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tips on how to help your cat with kidney disease

Everything You Need to Know About Cat Kidney Disease: Symptoms and Home Care

Our cats’ kidneys are responsible for filtering blood, which helps maintain healthy blood pressure, stimulates the bone marrow to make more red blood cells, and much more. 

These two small, bean-shaped organs are essential to the life of our feline companions. What happens, though, when our older cats’ bodies stop working as they used to, and how can we keep our cats comfortable throughout their older years?

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Kidney (Renal) Disease in Cats

Although some cats are born with kidney problems, what I’m focusing on today is Chronic Kidney Disease (CKD), or chronic kidney failure. Chronic kidney disease is the persistent loss of kidney function over time and is very common in older and even middle-aged cats.

Symptoms of chronic kidney disease in cats Include:

  • Frequent urination, bloody urine, or cloudy urine.
  • Excessive thirst.
  • Weight loss or loss of appetite.
  • Stomach issues such as vomiting, constipation, or diarrhea.
  • Recurring bladder or kidney infections.
  • Mouth ulcers or a dull brownish-colored tongue.
  • Bad breath. It may smell like ammonia or urine.
  • Dry skin, coat, or eyes.
  • Weakness, irritability, or fatigue.

The only definitive way to know if your cat has chronic kidney failure is to have her evaluated by a veterinarian who can run tests to diagnose the problem. Cats under seven need an annual vet wellness visit, and cats over seven will require bi-annual visits. 

Early diagnosis is key to having a better prognosis for your cat with chronic kidney failure. Kidney disease cannot yet be cured, but treatment can prolong life.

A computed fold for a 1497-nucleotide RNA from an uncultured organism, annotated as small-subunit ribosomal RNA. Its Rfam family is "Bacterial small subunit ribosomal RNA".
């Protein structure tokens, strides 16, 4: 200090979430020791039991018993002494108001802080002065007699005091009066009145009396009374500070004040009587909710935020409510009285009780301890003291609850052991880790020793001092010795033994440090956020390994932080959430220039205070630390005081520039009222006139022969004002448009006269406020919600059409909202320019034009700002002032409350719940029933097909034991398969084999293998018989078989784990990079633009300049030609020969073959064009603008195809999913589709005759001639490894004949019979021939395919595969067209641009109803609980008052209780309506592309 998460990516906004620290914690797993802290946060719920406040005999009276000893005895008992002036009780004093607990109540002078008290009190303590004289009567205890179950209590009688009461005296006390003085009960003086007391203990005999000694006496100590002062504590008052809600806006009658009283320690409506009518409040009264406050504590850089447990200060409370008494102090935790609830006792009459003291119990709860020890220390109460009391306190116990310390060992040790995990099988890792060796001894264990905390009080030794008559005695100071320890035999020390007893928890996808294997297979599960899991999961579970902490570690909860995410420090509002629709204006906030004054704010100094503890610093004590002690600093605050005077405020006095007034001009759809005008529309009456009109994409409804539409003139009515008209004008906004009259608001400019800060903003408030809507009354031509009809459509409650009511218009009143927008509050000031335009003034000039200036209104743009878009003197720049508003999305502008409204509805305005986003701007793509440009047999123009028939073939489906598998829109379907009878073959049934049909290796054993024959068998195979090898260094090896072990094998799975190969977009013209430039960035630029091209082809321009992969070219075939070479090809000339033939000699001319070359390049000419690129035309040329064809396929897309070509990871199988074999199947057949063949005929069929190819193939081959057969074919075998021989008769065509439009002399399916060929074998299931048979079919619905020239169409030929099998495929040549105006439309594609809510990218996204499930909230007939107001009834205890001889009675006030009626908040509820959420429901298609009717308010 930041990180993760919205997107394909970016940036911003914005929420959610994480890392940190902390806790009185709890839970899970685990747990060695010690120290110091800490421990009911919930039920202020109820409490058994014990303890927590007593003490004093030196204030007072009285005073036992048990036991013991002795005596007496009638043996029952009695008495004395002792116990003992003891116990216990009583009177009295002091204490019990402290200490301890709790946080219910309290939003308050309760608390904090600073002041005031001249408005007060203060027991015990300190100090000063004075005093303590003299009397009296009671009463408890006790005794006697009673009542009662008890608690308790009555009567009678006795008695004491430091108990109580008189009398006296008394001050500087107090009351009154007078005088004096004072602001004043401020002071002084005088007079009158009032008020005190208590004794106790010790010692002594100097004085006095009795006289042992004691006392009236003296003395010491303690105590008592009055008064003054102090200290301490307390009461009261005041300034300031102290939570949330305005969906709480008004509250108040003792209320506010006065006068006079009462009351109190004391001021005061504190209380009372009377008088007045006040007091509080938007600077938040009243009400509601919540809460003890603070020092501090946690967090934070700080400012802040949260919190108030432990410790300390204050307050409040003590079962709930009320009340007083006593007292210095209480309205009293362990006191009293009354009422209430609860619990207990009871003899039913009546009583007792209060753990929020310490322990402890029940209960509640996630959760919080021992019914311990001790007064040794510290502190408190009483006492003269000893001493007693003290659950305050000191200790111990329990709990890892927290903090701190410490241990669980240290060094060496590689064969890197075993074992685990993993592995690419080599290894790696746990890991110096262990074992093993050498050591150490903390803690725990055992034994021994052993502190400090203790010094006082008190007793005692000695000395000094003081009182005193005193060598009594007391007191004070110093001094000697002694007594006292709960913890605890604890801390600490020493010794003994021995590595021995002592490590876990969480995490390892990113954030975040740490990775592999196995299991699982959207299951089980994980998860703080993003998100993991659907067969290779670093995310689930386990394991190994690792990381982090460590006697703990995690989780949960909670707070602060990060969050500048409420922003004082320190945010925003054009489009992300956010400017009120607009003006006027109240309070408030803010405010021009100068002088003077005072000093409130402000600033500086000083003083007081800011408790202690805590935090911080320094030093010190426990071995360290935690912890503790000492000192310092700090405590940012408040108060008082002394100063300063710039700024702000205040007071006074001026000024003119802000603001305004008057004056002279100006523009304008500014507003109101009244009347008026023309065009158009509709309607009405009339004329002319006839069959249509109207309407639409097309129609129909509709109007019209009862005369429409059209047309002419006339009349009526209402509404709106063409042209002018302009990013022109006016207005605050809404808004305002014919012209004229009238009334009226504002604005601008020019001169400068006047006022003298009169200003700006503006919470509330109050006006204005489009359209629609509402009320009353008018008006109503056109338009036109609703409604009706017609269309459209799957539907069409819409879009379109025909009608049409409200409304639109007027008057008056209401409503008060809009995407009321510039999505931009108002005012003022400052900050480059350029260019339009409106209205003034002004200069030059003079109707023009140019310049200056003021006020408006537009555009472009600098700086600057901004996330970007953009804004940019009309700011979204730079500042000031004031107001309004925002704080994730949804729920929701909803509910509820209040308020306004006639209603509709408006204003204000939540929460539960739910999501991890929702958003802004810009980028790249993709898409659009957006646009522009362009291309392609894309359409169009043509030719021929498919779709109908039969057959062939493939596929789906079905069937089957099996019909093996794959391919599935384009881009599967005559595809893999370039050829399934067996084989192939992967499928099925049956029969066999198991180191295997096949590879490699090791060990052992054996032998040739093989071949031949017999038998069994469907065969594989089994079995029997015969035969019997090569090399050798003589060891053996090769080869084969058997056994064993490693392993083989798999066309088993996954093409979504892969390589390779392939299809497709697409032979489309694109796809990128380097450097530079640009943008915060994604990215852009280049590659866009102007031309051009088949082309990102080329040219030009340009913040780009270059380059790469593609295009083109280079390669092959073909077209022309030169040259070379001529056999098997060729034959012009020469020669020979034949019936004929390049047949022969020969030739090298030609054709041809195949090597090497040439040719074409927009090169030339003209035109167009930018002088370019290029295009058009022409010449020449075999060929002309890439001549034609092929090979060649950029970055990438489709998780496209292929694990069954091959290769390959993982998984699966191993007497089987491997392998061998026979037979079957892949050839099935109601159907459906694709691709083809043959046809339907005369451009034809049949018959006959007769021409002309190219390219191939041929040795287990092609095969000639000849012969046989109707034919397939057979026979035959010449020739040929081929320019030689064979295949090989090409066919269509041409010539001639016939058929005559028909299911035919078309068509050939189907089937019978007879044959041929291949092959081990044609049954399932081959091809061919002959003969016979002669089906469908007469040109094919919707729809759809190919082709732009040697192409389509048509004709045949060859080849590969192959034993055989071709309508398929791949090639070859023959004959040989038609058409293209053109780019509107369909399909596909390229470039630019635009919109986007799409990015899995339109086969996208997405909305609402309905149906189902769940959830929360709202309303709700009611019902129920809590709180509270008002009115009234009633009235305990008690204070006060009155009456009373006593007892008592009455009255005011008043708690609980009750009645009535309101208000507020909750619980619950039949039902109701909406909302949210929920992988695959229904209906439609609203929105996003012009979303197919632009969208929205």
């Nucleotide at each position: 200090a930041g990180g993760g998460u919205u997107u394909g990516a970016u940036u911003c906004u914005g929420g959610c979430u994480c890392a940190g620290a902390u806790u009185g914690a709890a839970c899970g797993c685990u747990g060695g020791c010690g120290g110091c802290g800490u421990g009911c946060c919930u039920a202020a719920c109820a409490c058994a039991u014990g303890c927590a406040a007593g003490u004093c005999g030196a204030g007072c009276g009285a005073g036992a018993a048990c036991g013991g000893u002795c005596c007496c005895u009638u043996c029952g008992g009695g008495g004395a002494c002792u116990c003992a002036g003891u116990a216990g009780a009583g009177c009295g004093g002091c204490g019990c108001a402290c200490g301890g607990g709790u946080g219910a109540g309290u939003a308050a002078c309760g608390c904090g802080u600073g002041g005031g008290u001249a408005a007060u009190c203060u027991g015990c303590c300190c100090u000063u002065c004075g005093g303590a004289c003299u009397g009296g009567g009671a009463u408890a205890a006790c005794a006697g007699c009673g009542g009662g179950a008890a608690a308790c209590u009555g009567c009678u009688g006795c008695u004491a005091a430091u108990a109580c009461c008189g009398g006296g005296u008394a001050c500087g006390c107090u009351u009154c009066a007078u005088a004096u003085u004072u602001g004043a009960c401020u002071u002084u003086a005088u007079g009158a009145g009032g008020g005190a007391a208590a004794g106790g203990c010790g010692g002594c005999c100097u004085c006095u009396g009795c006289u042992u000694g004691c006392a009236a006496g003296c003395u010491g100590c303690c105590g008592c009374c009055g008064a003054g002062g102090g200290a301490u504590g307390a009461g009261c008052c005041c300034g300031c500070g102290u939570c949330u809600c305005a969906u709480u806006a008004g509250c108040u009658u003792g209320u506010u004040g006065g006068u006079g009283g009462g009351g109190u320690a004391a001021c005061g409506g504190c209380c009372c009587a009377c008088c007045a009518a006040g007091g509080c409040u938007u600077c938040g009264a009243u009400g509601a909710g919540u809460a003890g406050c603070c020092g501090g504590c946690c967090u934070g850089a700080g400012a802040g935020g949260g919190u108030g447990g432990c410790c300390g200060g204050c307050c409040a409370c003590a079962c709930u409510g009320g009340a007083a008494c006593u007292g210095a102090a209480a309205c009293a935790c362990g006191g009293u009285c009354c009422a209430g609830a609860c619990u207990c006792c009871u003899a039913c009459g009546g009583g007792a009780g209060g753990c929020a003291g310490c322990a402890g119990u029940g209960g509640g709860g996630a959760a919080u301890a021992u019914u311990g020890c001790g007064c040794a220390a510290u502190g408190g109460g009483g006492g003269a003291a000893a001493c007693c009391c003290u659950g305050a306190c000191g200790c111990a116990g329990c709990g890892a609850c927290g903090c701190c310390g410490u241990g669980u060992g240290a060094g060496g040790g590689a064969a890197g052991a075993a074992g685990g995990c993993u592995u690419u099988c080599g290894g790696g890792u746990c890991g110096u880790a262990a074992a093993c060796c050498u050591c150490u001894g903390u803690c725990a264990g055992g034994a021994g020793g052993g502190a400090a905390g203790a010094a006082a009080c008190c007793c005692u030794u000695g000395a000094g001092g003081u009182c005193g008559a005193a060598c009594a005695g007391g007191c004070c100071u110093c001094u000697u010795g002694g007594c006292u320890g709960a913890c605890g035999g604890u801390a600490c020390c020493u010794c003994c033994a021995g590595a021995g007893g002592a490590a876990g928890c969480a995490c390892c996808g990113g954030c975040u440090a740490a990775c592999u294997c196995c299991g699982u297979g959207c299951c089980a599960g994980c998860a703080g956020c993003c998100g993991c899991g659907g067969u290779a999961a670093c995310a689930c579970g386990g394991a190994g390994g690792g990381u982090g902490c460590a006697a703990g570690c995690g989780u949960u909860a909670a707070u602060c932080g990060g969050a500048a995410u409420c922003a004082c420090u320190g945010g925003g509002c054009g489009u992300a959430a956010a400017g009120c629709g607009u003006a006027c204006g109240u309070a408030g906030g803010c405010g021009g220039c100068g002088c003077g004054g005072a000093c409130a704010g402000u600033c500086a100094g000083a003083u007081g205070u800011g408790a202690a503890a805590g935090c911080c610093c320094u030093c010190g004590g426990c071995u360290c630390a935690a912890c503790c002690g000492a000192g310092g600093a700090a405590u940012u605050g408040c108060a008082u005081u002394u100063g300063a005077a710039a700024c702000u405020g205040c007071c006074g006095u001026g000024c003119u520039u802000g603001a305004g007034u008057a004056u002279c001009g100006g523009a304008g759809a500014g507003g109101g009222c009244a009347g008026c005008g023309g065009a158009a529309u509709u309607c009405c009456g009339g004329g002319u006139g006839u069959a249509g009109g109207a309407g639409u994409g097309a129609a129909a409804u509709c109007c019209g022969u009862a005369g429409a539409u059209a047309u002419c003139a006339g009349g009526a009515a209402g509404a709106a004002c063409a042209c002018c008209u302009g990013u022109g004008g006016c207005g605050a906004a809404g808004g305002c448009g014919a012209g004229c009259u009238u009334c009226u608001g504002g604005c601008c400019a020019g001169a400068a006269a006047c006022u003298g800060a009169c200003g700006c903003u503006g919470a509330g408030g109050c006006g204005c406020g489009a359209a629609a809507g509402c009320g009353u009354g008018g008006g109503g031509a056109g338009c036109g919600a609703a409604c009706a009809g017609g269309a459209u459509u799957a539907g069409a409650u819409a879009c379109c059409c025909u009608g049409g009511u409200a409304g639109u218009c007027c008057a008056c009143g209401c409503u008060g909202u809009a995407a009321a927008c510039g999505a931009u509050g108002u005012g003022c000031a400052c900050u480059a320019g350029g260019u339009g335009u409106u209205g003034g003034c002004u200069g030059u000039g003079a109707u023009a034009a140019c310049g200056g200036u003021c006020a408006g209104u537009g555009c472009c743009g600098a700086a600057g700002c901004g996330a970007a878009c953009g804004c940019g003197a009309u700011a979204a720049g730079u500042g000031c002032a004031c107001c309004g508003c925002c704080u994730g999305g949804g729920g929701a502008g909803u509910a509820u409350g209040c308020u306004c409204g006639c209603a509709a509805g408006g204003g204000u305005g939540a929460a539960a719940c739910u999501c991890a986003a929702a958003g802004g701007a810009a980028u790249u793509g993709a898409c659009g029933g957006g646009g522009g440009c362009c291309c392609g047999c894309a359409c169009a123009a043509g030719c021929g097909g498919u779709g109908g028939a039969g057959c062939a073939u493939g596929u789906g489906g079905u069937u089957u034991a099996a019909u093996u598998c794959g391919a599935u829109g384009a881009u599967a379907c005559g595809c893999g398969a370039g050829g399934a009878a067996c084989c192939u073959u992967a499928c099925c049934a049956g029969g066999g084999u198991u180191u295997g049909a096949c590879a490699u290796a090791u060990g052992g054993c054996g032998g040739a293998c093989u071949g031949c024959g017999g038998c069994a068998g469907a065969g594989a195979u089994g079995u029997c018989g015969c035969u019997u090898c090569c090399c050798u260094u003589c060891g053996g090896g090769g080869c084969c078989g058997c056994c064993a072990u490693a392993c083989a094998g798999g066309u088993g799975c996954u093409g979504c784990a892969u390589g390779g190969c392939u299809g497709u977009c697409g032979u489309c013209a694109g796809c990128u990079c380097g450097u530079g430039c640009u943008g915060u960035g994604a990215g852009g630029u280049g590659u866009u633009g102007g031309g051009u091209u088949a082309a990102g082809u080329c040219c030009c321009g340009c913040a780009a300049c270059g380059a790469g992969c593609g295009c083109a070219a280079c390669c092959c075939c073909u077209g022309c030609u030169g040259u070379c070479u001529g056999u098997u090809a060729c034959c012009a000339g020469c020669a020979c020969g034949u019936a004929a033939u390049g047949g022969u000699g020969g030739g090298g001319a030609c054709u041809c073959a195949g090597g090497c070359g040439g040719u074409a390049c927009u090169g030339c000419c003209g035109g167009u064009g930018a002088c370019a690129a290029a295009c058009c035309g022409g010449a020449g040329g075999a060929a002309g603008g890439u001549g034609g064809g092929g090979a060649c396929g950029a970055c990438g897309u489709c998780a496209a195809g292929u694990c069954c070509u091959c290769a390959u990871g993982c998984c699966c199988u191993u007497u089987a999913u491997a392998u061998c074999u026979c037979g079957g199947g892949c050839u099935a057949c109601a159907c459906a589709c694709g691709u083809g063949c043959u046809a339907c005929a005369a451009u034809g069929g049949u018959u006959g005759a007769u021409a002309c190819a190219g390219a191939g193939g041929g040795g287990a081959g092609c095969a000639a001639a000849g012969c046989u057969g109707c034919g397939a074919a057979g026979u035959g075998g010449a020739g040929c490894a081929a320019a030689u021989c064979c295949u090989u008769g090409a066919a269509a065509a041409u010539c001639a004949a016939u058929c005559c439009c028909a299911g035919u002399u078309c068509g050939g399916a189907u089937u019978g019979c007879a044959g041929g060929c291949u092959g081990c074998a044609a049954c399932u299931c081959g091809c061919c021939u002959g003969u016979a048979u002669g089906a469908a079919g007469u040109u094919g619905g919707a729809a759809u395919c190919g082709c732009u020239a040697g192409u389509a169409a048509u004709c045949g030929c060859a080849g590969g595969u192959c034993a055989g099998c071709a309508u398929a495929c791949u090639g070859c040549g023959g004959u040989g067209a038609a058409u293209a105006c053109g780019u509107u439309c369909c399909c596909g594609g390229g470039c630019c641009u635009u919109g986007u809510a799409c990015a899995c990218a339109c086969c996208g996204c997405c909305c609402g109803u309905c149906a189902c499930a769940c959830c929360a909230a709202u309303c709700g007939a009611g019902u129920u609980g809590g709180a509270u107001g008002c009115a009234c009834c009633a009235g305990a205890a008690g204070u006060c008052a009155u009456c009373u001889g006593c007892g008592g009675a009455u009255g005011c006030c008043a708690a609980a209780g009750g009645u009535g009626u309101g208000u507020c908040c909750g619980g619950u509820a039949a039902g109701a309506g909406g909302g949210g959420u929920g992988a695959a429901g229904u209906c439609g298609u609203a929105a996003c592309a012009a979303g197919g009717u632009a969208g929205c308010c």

Home Care for a Cat with Kidney Disease

In addition to seeking help from your veterinarian for kidney treatments, there are things that you can do to make your feline with kidney failure have a better quality of life.

Photo of Catit Cat Drinking Water Fountain

Hydrate, hydrate, hydrate! Drinking a healthy amount of water will help your cats’ urinary tract, including the kidneys. Encouraging your cat to drink is one of the best things that you can do for her. My cat Olivia is a bit of a water bowl snob, so I’ve had to get creative to keep her hydrated. What works best for her is the Catit Flower Fountain.

From a scientific standpoint, cats are more inclined to drink from moving water. This is because of their natural instincts. In the wild, moving water is usually cleaner than stagnant water, so using a fountain rather than a bowl will encourage her to drink!

In addition, the Catit Flower Fountain uses a special filtration system to keep their water clean and healthy for your kitty.

Photo of a pack of Simple Solution Training Puppy Pads

Protect against accidents. Your cat may lose control over her bladder as kidney failure advances. Placing training pads down in her favorite areas can help soak up her potential accidents, making clean-up less of a hassle for you. Training pads are marketed for dogs but work well for felines too.